Skeletal hands down, Halloween is the favorite holiday among the spooks, specters and creepy-crawlies in our Urban Home. The home office is decorated in high-goth style with mortuary and cemetery collectibles and arcane medical equipment, while silhouetted along the window, the famous collection of haunted houses acts as a beacon for weary travelers both earthbound and noncorporeal. A cool October weekend finds us unwinding orange twinkle lights for twisting around window frames, and unpacking vintage Halloween decorations with which to haunt window sills and tabletops. Scary tales from the homekeeper’s library are stacked by comfy chairs, for dipping into by lamplight.
On this night when the veil between the worlds is at its thinnest, spirits travel freely between their realm and ours. The ease of passage through the portal is the basis for many screams on this spookiest of nights. Occultists confirm that, as a rule, we needn’t fear spectral entities, for even on this holy night they cannot connect with us unless we are open to the contact. That doesn’t mean they won’t try, and if their message is urgent, they may resort to whatever tricks they can manifest from the crypt: a gust of chilly air, a whiff of decaying perfume, an overturned glass, an image in a mirror, a word from a planchette, a whisper in an ear, a shiver down a spine.
From ghosts and goblins to trick or treaters, you could make the argument that the essence of Halloween is dealing with unwanted guests. You could make the same argument regarding homekeeping. After shelter itself, the fundamental goal of homekeeping is creating and maintaining a livable environment. This includes safety and cleanliness, and if the lights in the window beckon spirits on their travels on the holy night of Halloween or kids in costumes on more direct missions concerning candy and pranks, more mundane entities may be drawn to your home via temptations as simple and elemental to the homestead as structure and water.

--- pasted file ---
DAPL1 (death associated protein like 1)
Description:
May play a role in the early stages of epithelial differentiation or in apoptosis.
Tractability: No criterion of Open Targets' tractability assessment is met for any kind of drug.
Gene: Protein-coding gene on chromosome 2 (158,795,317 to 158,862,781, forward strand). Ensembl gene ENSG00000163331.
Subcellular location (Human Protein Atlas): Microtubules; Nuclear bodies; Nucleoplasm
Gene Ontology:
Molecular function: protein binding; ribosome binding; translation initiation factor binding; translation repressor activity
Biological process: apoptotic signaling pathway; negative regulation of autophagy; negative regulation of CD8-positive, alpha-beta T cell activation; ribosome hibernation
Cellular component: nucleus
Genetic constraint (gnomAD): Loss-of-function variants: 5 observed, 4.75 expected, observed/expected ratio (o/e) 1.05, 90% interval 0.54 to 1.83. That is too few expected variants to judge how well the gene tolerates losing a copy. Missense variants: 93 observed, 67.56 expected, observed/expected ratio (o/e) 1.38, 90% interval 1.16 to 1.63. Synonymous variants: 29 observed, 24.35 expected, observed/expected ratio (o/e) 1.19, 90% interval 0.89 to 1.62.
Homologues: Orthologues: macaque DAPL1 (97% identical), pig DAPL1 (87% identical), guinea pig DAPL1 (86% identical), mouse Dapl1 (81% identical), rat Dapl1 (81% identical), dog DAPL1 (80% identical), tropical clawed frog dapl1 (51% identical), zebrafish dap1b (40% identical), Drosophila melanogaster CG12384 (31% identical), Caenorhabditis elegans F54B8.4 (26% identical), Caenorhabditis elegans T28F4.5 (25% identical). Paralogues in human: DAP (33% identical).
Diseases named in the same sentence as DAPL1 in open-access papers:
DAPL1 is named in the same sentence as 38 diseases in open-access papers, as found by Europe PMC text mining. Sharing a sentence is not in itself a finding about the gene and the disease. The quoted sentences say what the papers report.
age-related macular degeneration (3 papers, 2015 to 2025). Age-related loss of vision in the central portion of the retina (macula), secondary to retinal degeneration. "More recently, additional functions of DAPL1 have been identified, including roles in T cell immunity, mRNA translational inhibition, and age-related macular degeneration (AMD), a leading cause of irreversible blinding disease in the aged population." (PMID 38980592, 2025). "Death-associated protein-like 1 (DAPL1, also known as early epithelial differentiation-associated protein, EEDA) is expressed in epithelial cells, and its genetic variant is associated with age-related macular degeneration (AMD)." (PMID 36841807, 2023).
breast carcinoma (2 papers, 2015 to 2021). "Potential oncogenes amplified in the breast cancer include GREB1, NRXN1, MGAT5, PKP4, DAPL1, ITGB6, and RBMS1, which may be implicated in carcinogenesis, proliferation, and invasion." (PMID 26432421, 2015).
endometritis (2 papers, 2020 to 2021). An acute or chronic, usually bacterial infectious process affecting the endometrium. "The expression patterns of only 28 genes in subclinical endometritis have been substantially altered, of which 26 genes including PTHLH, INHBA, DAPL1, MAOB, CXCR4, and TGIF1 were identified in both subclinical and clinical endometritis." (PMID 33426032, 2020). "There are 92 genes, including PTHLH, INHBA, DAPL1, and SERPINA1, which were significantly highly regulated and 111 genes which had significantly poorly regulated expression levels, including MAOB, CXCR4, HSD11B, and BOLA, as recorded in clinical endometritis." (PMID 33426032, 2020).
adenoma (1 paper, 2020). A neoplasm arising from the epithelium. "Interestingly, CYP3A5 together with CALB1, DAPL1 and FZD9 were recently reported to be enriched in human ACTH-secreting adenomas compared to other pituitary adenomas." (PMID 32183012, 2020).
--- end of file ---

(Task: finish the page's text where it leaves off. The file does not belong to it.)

Homekeeping writers often shy away from the question of dealing with household pests because it’s not a sexy enough area of content to generate a high number of hits on a website or to sell pages in a magazine. Also it’s just plain icky. That said, few areas of content in this discipline generate a more focused and determined web search than a homekeeper who is in a panic about the subject. Some of the volumes in our homekeeper’s library devote some pages to the issue, usually concerning pest control. There are guides in print and online for dealing with insects and vermin, bedbugs being the unwelcome visitor to most recently infest their fair share of the free press.